Germany Hopes for Iran Deal in Two Months

Frank-Walter Steinmeier says 'there is no sign that anyone wants to go beyond' the time frame set for talks.

Arutz Sheva staff ,

German Foreign Minister Frank-Walter Steinmei
German Foreign Minister Frank-Walter Steinmei
Flash 90

Germany and the UAE expressed hope Saturday that Iran and the P5+1 world powers will reach a permanent diplomatic resolution to their nuclear dispute in two months' time.

Sheikh Abdullah Bin Zayed Al Nahyan, Foreign Minister, told a news conference held in Abu Dhabi with his visiting German counterpart, Frank-Walter Steinmeier, that it was hoped an agreement will be reached within the next two months, to be followed by an interim period of six months to test the credibility of both Tehran and the international community.

Gulf News reported that the German Foreign Minister said that the fact that the talks with Iran had continued over the past months had boosted hopes that a permanent deal, which assures all countries of the region that Iran will not develop nuclear arms, will be reached in due course.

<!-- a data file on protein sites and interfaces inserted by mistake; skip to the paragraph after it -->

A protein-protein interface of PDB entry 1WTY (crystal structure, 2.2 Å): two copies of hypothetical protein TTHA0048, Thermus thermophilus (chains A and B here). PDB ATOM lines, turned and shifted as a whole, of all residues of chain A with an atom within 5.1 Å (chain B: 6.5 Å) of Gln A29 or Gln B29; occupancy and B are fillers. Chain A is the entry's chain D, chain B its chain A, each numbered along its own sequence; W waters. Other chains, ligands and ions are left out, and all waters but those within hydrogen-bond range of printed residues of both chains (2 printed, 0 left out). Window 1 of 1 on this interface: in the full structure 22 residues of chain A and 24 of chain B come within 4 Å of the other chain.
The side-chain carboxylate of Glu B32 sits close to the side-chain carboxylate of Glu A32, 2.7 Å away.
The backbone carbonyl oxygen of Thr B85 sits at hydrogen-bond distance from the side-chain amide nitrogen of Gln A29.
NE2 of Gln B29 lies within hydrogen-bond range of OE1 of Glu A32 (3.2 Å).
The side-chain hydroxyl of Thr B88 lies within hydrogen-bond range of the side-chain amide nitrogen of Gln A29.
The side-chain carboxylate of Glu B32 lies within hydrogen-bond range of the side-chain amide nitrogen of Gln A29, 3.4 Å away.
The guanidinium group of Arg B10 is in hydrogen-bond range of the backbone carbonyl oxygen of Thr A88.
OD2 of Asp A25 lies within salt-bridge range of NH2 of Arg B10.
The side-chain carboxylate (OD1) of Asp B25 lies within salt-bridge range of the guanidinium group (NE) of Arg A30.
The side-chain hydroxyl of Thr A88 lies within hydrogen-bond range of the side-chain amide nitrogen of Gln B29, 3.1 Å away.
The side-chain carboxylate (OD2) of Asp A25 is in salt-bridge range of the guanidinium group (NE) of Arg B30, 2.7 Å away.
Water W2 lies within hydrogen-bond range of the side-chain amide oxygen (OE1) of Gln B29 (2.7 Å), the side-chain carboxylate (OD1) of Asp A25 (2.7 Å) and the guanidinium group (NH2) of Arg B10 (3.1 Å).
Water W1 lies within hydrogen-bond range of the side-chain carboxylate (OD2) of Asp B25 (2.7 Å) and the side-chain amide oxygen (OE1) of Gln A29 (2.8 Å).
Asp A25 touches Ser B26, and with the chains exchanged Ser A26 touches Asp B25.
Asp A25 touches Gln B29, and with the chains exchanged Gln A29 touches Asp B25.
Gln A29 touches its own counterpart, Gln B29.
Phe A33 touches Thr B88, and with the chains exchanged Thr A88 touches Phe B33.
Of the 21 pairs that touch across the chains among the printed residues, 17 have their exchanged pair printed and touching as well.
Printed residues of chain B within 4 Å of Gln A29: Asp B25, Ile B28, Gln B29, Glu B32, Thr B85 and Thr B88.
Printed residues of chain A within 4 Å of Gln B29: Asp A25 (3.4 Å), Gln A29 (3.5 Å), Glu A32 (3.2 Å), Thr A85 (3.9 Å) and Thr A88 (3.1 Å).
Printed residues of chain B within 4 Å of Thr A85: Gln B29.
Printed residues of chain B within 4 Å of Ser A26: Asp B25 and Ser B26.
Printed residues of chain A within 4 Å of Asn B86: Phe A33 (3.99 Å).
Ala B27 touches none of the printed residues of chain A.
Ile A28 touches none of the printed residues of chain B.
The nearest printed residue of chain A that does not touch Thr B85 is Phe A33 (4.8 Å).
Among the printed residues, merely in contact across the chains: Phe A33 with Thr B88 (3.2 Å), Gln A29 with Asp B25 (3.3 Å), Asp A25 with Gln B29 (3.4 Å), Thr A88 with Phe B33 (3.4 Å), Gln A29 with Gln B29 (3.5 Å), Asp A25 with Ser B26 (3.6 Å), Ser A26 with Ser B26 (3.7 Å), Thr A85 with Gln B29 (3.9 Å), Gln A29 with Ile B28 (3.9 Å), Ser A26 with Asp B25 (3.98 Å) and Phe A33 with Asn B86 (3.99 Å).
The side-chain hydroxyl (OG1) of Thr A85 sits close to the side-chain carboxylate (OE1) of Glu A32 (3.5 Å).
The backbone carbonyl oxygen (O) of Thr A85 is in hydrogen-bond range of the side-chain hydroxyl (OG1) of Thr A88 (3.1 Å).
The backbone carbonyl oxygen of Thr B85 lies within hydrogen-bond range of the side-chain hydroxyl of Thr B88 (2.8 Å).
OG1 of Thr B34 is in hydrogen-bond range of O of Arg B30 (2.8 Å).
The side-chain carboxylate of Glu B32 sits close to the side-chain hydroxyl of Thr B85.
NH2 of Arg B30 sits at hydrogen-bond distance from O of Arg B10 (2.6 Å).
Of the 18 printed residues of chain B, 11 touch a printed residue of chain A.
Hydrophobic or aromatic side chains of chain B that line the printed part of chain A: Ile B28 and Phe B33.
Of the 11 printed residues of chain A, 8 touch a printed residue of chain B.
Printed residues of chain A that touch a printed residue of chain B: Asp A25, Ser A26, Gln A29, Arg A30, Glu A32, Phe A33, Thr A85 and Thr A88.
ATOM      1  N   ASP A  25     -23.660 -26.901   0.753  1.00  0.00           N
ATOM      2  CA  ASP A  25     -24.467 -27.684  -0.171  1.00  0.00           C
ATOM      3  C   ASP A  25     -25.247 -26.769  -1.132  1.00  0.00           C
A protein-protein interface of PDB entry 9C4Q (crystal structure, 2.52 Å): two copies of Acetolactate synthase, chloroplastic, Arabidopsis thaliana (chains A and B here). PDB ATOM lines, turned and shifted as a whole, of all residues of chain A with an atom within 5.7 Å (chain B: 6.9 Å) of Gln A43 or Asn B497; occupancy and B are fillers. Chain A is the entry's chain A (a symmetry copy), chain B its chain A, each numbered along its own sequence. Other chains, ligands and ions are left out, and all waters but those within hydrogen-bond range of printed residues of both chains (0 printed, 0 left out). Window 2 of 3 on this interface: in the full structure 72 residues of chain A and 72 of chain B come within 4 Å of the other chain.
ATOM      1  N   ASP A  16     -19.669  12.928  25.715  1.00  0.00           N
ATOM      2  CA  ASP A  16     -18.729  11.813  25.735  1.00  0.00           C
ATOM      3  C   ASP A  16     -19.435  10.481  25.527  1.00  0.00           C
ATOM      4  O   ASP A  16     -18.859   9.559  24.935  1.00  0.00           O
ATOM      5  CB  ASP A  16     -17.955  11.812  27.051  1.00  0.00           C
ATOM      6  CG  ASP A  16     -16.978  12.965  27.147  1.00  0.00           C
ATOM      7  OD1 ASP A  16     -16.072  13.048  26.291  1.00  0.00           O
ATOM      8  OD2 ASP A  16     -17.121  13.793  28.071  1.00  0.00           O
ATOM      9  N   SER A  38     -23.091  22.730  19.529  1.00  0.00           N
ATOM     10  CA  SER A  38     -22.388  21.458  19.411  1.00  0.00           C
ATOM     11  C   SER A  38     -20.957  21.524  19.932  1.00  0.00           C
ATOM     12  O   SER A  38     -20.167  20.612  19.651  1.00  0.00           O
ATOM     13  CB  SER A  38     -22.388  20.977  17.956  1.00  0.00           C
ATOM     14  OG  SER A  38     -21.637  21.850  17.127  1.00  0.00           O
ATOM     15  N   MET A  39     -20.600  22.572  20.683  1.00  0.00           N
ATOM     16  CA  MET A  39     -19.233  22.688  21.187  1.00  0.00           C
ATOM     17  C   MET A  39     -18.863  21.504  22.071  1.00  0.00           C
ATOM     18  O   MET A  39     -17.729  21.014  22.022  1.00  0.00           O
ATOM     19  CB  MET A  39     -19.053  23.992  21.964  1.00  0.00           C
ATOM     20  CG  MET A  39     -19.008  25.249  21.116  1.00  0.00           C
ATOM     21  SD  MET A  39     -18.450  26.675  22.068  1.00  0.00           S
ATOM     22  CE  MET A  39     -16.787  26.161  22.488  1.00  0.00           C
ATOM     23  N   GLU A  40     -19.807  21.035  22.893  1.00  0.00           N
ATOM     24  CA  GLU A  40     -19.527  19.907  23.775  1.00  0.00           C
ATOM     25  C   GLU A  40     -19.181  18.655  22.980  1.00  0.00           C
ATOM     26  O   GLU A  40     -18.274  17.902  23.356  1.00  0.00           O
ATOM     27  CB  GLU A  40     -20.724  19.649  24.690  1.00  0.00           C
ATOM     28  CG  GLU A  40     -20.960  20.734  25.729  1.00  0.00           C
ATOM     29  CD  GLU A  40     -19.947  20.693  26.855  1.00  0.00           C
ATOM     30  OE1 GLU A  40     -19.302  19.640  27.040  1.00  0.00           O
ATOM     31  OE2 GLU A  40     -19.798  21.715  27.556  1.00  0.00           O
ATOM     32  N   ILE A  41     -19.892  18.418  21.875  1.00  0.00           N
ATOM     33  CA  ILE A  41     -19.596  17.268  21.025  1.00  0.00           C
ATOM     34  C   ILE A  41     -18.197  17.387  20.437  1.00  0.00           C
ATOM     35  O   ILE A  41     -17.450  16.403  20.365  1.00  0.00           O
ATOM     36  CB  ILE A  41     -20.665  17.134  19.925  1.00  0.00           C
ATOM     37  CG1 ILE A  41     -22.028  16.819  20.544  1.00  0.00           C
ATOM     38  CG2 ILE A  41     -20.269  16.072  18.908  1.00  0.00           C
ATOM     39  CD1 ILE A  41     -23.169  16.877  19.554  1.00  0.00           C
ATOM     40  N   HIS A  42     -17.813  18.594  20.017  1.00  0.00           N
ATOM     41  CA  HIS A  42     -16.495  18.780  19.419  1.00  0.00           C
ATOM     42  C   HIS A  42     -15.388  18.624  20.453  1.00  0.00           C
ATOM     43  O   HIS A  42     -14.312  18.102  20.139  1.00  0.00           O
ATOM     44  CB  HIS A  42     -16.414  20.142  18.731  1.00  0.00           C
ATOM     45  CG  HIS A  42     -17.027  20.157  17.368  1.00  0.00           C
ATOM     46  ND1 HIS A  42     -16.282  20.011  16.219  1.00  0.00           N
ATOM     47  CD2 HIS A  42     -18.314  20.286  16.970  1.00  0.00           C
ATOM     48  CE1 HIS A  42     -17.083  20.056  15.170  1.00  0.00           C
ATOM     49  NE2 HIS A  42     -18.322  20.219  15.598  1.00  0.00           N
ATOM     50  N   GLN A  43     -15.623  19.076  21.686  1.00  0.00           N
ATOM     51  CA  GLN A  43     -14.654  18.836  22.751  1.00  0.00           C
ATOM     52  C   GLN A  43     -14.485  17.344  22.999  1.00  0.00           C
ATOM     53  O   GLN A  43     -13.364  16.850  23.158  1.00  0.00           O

The remarks in Abu Dhabi come ahead of a new round of talks in Vienna on June 16-20, between Iran and the P5+1 powers – Britain, China, France, Russia, the United States and Germany. Three days of meetings two weeks ago made no "tangible progress," and a July 20 deadline for a conclusive agreement looms on the horizon.

"Regardless of the general situation which makes cooperation between the US and Russia difficult in some areas at the moment, the negotiations on the Iranian issue have certainly gone further," he said.

"In recent weeks and months they were so encouraging that we maintained a chance of reaching an agreement," Steinmeier added.

"Whether these negotiations can be completed within the agreed time frame cannot be said at the present time," said Steinmeier. "Anyway, there is no sign that anyone wants to go beyond that time frame."

Differences between Iran and the P5+1 reportedly include the scope of Iran's enrichment of uranium, which if further purified could be used to trigger a nuclear explosion, and its unfinished Arak research reactor, whose by-product waste could provide an alternative route to an atomic bomb.